A Hundred Gourds 2:3 June 2013
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The Orange-robed Monk

by Owen Bullock

orange-robed monk –
in my begging bowl

Ozzie Nogg, Notes From the Gean #17

For me, this is one of the most important haiku. To even think about an able-bodied person using a begging bowl is a tremendous effort for some. How can enlightenment be found in the begging bowl?

Many of us have encountered syndicated and cynical begging in European cities. I’ve been taken in by it myself, such as the groups in Paris who pretend to be mutes and hand you what looks like a petition that turns out to be a pledge form for an orphanage which doesn’t exist. But there are situations of real hardship, too. I also met an Eastern European man who was crying on the streets of Dublin whilst begging. He had no shoes on his feet and didn’t know where to stay. Fortunately, a woman came by with connections in the social services who pledged to help him beyond the money proffered.

Most of us would have to undergo an enormous and awful process to beg. But the monk does this willingly and accepts the associations of the action. Surely this practice requires a lessening of emphasis on ego in general. Deflating the control over our lives that the ego commonly has seems to be fundamental to any spiritual discipline. It’s not that one fights the ego – that’s pointless, because one can’t win – but one can learn to sit beside the ego and watch it preen, pity itself, exclaim, rapturise and have tantrums. Eventually, the ego lets go to some extent. It is acknowledged, but not given authority to control life to the extent it did before. The monk who begs, despite all social detesting of begging, has relinquished much of the baggage that the ego encourages. One could also say that it is unworldly both to beg and to give. In other words, the monk enables both expressions of being outside this world’s rational norms by putting out the bowl. Perhaps food itself is a herald of enlightenment and merely to feed another, for no reason, shows an enlightened detachment.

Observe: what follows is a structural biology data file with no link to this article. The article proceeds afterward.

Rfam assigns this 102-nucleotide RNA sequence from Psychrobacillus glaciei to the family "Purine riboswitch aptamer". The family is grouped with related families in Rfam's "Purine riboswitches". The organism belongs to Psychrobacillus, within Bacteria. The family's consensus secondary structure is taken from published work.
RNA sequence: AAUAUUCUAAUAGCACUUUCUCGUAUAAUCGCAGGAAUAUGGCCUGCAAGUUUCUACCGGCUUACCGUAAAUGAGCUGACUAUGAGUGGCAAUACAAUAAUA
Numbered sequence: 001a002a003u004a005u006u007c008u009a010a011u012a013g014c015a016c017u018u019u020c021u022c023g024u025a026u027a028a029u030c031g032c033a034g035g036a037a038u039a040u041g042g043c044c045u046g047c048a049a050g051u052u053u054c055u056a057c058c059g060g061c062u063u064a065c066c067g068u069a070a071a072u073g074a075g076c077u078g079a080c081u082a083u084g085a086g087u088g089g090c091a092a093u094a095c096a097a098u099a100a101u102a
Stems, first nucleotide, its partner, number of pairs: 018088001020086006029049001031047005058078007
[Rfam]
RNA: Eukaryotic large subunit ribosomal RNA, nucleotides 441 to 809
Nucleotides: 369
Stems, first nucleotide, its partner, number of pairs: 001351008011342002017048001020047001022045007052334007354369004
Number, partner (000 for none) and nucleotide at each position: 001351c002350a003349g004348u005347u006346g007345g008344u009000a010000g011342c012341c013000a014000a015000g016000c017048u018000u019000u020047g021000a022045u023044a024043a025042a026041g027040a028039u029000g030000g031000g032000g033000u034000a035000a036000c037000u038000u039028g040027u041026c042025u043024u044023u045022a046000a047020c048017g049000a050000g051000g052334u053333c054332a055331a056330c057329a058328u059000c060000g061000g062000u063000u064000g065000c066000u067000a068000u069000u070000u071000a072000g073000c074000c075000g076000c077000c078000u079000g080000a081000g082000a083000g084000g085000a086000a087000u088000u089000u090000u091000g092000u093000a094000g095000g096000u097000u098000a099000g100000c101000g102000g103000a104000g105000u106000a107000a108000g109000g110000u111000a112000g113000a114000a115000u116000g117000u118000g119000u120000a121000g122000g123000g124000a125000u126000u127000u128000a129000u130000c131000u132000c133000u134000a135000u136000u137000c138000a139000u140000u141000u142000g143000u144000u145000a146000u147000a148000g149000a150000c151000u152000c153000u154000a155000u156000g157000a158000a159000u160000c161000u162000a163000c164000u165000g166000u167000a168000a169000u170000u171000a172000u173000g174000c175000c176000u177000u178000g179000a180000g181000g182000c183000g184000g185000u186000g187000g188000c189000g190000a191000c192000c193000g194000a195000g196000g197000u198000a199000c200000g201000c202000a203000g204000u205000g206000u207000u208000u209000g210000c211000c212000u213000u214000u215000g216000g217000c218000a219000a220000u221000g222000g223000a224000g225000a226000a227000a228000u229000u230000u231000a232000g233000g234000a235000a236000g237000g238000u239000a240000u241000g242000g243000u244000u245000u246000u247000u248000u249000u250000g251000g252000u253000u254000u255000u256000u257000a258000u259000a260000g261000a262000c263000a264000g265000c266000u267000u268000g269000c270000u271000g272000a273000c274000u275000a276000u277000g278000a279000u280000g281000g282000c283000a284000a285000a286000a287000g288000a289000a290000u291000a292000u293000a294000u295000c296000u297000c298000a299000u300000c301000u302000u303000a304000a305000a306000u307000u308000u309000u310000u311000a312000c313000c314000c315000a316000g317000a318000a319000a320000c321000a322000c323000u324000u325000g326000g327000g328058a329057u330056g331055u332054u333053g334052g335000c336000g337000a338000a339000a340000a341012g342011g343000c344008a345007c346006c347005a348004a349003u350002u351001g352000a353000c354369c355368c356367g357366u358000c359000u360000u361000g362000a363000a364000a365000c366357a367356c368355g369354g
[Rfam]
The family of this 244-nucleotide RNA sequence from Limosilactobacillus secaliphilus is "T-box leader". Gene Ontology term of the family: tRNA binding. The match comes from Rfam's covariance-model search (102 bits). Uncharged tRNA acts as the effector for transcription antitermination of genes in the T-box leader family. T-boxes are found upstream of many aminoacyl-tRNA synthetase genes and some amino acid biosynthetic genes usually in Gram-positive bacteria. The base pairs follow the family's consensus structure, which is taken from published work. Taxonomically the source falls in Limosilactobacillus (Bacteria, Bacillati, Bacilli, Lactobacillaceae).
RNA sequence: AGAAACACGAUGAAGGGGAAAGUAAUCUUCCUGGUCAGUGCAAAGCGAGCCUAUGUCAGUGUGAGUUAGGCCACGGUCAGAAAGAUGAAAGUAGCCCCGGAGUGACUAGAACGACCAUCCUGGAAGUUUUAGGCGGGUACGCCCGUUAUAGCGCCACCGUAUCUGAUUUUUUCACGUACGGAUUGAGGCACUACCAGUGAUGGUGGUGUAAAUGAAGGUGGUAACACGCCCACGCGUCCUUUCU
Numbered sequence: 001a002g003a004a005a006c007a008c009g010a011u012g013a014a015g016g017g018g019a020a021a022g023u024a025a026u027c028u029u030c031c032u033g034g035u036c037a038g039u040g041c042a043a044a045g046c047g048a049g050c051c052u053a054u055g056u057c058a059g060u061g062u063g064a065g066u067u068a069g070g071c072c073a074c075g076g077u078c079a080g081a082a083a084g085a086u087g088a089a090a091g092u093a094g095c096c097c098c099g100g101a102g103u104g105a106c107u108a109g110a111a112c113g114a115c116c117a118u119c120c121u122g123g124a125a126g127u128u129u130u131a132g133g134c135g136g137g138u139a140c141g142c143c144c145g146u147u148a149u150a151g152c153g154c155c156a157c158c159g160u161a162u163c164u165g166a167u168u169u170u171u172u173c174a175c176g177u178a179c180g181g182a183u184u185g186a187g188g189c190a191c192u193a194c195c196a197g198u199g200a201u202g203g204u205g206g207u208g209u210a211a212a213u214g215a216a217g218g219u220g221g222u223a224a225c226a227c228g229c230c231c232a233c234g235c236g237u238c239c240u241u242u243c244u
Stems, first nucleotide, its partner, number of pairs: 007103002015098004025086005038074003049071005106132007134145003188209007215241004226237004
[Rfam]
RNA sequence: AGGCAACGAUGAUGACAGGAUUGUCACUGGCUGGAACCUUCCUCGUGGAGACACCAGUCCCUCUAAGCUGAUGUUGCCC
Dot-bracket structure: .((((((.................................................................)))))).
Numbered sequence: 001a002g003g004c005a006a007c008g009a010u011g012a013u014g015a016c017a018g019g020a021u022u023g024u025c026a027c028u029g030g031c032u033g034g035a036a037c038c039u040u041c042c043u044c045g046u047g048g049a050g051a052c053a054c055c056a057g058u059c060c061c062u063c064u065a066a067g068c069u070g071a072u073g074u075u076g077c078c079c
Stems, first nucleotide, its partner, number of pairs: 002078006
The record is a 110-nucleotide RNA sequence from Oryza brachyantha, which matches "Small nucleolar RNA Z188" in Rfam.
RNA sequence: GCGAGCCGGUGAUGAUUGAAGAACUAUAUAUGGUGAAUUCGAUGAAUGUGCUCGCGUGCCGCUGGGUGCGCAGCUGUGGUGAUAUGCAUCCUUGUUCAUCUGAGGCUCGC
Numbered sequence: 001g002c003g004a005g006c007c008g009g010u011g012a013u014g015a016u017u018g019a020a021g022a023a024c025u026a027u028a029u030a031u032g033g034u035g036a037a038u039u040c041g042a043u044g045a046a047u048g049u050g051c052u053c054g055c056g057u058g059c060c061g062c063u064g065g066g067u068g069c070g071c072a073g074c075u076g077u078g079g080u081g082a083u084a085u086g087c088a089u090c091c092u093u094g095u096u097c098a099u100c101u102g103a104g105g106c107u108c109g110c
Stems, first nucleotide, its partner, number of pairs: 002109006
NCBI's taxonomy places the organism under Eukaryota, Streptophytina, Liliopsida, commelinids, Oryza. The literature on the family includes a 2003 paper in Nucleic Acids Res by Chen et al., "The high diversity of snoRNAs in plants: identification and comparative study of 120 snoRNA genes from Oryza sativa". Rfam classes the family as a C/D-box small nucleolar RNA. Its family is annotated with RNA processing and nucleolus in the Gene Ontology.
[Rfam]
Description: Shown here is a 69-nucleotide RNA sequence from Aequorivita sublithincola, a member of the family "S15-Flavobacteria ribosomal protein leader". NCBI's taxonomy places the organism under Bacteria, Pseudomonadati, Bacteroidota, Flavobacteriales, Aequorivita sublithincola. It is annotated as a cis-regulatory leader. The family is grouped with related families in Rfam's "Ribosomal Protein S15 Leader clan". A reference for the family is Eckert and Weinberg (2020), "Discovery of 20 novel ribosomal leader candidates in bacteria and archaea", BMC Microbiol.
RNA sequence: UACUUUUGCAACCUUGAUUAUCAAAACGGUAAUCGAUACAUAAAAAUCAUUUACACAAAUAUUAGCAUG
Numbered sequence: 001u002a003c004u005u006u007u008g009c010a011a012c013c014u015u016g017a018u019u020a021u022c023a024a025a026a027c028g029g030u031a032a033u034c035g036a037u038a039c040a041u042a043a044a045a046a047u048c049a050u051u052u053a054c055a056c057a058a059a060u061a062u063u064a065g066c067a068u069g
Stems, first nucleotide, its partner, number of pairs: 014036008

Of course, my reading of this haiku is culturally slanted: there are places where supporting a monk who asks for alms is considered a normal aspect of religion. In this case, the enlightenment in the bowl of the haiku is fed consciously by those who donate; and they take something from it by supporting the holy man, as the relationship between monk and almsgiver helps both sides move closer to enlightenment. In some countries it is considered an honour for a family to send a son to a monastery. In turn, a monk carries out religious rites, including the saying of prayers, on behalf of the community, and accepts gifts of bodily sustenance in another exchange.

And what of the monk himself? – I’ve said little of his perception in the poem. Is he being ironic? The isolating of the word ‘enlightenment’ might support such a reading. Is the concept of enlightenment really ridiculous? If so, does the monk realise this? And is he then closer to something like enlightenment, such as freedom, having glimpsed the folly?

Attention to the detail of being orange-robed could indicate that it’s a young monk, new to orders and therefore to asking alms. Could enlightenment be as quick and easy as shedding worldliness by going begging, in complete contrast to the slow, studied spiritual progress one might expect? But can we ever shed worldliness, are we not perpetuating it even whilst asking for food to stay alive? The teasing humour that eventually seems to ooze out of this poem balances the more polarised questions and philosophical viewpoints. Maybe the monk is happy, and at the same time humbled, to be in this position.

The haiku about the orange-robed monk was published in a western journal, and the poet is American, so it may well be that he doesn’t hail from a traditionally religious culture but has converted to the time-honoured practices of one. In whatever cultural context, the writing offers a portrait of release and detachment which is, or threatens to be, sublime.


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